It's that time of the week again. The markets are closed. That means it's time to think about anything except the markets. I'll be back bright and early Monday morning.
Another Look at Bernanke's Employment Recovery in Chart Form
58 minutes ago
U.S. consumer spending was flat in February after adjusting for inflation, the third consecutive month of weak consumer demand, the Commerce Department reported Friday.
Real consumer spending has risen less than 0.1% seasonally adjusted since November, a clear sign that the main engine of U.S. economic growth is stalling as job growth wanes and house prices tumble.
Real consumer spending is on track to rise 0.8% annualized for the first quarter, economists said. "The plunging confidence numbers clearly point to an outright decline in the second quarter," wrote Ian Shepherdson, chief U.S. economist for High Frequency Economics.
"I would say that while to date the problem banks have been quite low, there clearly has been some deterioration since the beginning of this year, and should the economy continue to slow down, as many expect, it is likely that we will continue to see some growth in the problem institutions," he told a seminar at the Bank of Korea.
Rosengren said the turbulence was difficult to foresee because bank models focused solely on their exposure to riskier assets like subprime mortgages, ignoring the possible knock-on effects on other sectors.
"What these stress tests crucially failed to capture was the effect of house price declines on the large holdings of highly rated securities that global banks held -- the products of mortgage securitization activities, with their payment streams ultimately tied to the performance of subprime loans," he said.
The belief that housing prices would never fall on a national basis, which permeated even the Fed itself, was partly to blame for this underestimation of risk, Rosengren said.
Federal bank regulators plan to increase staffing 60 percent in coming months to handle an anticipated surge in troubled financial institutions.
The Federal Deposit Insurance Corp. wants to add 140 workers to bring staff levels to 360 workers in the division that handles bank failures, John Bovenzi, the agency's chief operating officer, said Tuesday.
"We want to make sure that we're prepared," Bovenzi said, adding that most of the hires will be temporary and based in Dallas.
There have been five bank failures since February 2007 following an uneventful more than two-year stretch. The last time the agency was hit hard with failures was during the 1990-1991 recession, when 502 banks failed in three years.
The FDIC provides insurance for deposits up to $100,000. While depositors typically have quick access to their bank accounts on the next business day after a bank closure, winding down a failed bank's operations can take years to finish. That process can include selling off real estate, investments and dealing with lawsuits.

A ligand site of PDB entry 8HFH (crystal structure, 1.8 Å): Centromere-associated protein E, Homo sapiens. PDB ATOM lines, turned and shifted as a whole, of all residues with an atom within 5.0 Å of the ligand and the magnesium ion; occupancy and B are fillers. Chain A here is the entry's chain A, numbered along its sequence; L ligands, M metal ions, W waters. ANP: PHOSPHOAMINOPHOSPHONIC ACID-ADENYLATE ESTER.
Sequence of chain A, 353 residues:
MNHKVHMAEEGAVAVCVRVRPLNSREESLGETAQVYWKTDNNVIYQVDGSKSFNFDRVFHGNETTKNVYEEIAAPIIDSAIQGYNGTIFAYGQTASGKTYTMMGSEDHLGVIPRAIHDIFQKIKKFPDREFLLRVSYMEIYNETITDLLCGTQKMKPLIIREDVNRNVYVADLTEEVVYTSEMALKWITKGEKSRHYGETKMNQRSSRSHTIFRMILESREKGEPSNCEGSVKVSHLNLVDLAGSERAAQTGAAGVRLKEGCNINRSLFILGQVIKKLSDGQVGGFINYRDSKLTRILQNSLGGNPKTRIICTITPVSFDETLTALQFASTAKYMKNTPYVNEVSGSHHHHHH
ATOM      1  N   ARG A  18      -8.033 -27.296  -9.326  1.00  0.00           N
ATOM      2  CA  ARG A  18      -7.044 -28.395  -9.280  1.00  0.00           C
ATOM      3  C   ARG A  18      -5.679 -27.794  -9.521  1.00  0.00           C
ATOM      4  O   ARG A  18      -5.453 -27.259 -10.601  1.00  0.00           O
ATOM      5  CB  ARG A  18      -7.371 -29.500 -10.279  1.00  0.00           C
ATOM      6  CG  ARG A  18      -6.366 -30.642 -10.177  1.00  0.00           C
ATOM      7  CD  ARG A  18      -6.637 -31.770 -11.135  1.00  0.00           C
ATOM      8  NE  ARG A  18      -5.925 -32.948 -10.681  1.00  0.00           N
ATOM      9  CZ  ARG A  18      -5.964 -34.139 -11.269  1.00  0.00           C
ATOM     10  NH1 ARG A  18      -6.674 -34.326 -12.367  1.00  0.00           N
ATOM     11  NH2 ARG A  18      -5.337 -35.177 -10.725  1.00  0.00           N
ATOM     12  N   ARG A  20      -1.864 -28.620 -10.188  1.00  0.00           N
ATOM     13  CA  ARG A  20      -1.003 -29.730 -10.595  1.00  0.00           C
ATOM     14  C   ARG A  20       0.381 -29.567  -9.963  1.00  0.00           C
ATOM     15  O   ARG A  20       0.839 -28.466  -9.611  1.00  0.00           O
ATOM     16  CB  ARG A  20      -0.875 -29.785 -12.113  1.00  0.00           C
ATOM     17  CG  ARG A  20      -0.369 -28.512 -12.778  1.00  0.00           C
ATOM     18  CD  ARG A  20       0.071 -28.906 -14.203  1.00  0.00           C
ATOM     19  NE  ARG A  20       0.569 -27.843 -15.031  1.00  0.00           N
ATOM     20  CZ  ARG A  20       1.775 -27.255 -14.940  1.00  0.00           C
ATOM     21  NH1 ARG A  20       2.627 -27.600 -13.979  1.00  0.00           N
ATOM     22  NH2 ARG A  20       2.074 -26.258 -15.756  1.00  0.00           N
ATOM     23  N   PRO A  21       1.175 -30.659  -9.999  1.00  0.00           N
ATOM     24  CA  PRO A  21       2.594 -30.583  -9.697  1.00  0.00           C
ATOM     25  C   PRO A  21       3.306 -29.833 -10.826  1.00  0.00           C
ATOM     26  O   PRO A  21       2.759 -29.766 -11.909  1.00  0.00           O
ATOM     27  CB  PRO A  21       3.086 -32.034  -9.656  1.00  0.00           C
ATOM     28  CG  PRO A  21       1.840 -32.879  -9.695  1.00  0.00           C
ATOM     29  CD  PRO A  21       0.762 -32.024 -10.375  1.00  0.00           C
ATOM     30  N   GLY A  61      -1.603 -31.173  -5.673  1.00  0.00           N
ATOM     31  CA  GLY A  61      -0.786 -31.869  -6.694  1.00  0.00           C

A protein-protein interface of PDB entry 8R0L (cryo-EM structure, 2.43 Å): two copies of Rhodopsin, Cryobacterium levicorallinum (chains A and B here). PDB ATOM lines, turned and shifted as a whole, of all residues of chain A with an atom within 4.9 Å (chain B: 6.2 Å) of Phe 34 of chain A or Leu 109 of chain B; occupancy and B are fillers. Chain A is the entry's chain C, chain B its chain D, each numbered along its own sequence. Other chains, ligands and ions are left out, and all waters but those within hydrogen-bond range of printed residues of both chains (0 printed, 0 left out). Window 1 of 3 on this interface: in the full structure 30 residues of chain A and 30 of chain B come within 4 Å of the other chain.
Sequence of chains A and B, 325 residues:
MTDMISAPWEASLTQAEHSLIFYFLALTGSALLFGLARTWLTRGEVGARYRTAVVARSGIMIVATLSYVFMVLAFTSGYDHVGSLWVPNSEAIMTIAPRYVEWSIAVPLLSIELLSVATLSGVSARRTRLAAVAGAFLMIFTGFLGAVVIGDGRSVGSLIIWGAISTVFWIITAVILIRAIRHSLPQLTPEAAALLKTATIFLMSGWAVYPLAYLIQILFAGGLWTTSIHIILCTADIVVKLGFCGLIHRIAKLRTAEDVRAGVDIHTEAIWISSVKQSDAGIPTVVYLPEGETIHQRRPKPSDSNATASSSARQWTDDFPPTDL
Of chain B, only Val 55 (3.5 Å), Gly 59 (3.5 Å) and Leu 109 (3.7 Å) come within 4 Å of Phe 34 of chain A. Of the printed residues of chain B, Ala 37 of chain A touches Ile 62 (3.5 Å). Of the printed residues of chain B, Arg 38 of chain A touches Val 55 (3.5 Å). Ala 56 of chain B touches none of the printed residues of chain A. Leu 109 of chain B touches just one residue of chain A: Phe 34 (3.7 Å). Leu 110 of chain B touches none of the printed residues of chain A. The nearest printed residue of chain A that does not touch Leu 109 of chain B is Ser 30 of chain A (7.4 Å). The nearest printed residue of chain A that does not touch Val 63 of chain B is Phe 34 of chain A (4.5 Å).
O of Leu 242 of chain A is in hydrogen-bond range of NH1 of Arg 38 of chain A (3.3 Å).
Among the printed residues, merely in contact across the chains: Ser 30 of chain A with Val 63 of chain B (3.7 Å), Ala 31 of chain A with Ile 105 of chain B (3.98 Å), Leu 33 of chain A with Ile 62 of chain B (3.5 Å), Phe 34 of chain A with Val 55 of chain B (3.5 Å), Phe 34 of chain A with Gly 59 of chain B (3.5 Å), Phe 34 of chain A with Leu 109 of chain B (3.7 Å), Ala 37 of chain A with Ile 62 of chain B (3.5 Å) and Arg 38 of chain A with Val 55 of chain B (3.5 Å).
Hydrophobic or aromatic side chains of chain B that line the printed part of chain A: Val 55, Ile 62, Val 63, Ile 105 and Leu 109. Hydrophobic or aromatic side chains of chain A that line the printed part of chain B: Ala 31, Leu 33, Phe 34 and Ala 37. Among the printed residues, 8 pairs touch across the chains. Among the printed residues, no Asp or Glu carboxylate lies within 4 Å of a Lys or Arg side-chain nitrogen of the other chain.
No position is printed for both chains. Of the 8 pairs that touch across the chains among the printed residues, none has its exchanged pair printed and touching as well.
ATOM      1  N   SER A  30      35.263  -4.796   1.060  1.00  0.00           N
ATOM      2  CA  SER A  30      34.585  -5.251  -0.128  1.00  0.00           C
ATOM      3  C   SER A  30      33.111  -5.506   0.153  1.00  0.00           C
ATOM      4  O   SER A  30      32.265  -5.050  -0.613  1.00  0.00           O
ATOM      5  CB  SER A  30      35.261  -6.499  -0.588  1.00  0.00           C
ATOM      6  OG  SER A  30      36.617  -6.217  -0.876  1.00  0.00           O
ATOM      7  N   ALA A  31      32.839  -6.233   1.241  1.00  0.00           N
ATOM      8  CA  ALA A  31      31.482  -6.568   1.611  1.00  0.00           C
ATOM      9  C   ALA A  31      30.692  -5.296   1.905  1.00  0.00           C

There are 76 banks on the FDIC's "problem institutions" list — which would equate to about 10 expected bank failures this year, though FDIC officials declined to make projections. Historically, about six banks fail per year on average, FDIC officials said.
Since 1981, total failures per year averaged about 13 percent of the number of institutions that started the year on the agency's list of banks with weak financial conditions.
There have been two failures in 2008 — both of which were small Missouri-based banks. By far the largest recent failure was the September 2007 shutdown of Georgia-based NetBank Inc., an online bank with $2.5 billion in assets. NetBank's insured deposits — representing more than 100,000 customers — were assumed by ING Bank, part of Dutch financial giant ING Groep NV.
Federal Reserve officials may be rethinking their aversion to acting against asset-price bubbles, an article of faith during former Chairman Alan Greenspan's 18 years at the helm.
After this month's near-collapse of Bear Stearns Cos., Minneapolis Fed Bank President Gary Stern -- the longest-serving policy maker -- said in a speech yesterday that it's possible ``to build support'' for practices ``designed to prevent excesses.'' New York Fed President Timothy Geithner, whose district bank took on almost $30 billion of Bear Stearns assets to rescue the firm, argued two years ago for a larger role for asset prices in decision-making, and there's no indication his views have changed.
For Fed policy makers, ``the consequences of their permissiveness have become so disastrous that they simply can't keep singing the same old tune in public,'' said Tom Schlesinger, executive director at the Financial Markets Center in Howardsville, Virginia.
While the soul-searching is unlikely to result in immediate changes to monetary policy, Stern's comments show how the credit freeze has forced officials to scrutinize long-held philosophies about the Fed's role in markets, and even ask how their current policies may undercut those views.